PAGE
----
Those instruments are very primitive means to deal with the nature and purpose of these attacks.  No treaty expressly on the subject of Internet security addresses this subject.  Internet governance, such as it is, derives from U.S. control of the root domain name servers; the Internet Corporation for Assigned Names and Numbers is its administrative arm.   Within its limited charter, that “corporation” – which is an extension of the United States Commerce Department – has neither the scope nor the representation internationally to address these issues.

Two organizations, the United Nations and the International Telecommunications Union, have challenged United States control over the Internet.  While raising critical questions of governance, but unfortunately prompted less by altruist desire for objectivity and more from competitive nation-state sectors that desire greater influence and control themselves (Russia, for example), neither of these venues has been successful at altering the current governance model.

From a political science perspective, one might note a similarity of these nation-state attacks to terrorist attacks.  No match for superior military strength of the United States, competing states or groups within those states resort to a politically motivated form of resistance to law and actual intrusion and/or compromise of the systems and data to which they are able to achieve technical access.  In the case of APTs, the added motivation of gaining information to leap frog into the twenty-first century militarily, industrially and intellectually without having to agree to conditions or pay for the information is too tempting a path not to take, especially given technical access and an international landscape lacking requisite law.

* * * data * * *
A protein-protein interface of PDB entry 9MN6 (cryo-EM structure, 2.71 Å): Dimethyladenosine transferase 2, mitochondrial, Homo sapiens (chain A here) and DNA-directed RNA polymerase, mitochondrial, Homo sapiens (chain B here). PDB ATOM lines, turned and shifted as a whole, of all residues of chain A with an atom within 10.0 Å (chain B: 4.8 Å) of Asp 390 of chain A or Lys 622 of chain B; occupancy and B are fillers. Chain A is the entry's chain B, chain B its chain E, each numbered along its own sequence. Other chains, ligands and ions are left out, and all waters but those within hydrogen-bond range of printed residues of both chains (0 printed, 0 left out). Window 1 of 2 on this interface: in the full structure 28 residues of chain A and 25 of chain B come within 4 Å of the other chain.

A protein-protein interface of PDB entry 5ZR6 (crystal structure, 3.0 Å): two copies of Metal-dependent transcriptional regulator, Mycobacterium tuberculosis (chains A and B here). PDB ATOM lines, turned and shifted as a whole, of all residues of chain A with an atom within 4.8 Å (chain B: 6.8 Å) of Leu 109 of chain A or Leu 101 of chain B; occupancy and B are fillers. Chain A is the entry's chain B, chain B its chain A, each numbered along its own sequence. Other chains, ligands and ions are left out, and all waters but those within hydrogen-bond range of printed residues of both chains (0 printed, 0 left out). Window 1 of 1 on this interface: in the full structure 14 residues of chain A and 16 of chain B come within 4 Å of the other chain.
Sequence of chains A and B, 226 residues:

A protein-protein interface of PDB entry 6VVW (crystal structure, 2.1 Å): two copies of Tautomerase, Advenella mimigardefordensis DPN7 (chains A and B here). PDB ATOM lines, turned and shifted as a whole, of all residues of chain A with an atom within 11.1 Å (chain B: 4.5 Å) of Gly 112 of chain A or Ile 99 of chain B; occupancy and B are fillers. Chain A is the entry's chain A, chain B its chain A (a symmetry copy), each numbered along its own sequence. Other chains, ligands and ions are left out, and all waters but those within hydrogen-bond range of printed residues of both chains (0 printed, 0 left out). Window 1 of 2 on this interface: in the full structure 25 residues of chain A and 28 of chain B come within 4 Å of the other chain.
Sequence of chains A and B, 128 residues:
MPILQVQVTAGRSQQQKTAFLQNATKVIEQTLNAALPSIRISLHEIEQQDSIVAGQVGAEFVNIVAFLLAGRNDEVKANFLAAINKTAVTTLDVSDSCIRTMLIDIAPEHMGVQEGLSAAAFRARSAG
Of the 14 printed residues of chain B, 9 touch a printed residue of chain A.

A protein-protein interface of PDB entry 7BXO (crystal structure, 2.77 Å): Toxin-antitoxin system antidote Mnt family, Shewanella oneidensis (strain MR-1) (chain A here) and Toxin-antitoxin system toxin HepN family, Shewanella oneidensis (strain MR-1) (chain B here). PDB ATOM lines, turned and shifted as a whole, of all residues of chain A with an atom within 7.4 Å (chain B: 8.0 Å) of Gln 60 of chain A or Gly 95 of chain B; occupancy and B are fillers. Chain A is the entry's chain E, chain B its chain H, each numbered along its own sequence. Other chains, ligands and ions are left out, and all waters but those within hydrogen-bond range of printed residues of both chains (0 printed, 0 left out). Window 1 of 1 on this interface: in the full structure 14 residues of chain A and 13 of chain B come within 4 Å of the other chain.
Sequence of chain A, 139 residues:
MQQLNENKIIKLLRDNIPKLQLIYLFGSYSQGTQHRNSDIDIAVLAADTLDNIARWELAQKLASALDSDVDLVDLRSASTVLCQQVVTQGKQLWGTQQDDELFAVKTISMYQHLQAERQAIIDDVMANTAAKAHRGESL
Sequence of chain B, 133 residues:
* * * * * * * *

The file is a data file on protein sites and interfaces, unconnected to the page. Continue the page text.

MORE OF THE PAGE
[The subject of my last blog addresses the U.S. perspective on this matter, U.S. persistent electronic surveillance, which exists at least in some part also as the result of an absence of international Internet governance and law.]

PRC has been identified as a significant source of APTs but probably no more so than would be proportional to their population, size have the country, available resources, and stage of development as a dominant nation-state in the twenty-first century.

Q: Are there particular policies and tactics that Cornell has employed to prevent these cyber attacks from succeeding? Do you know how your methods compare to those of other major American universities?

Cornell, like all research universities, is maximizing its administrative, technical and physical security measures to meet the challenge of these threats.  It is my opinion that the greatest challenge for higher education in general is not the technical aspect of information security, but the administrative aspects.  A divide between administrative and research data lies at the core of this challenge.  IT policy for administrative data has become quite robust in the last decade.  In many research universities, those polices either do not extend to research data or are not monitored or enforced adequately.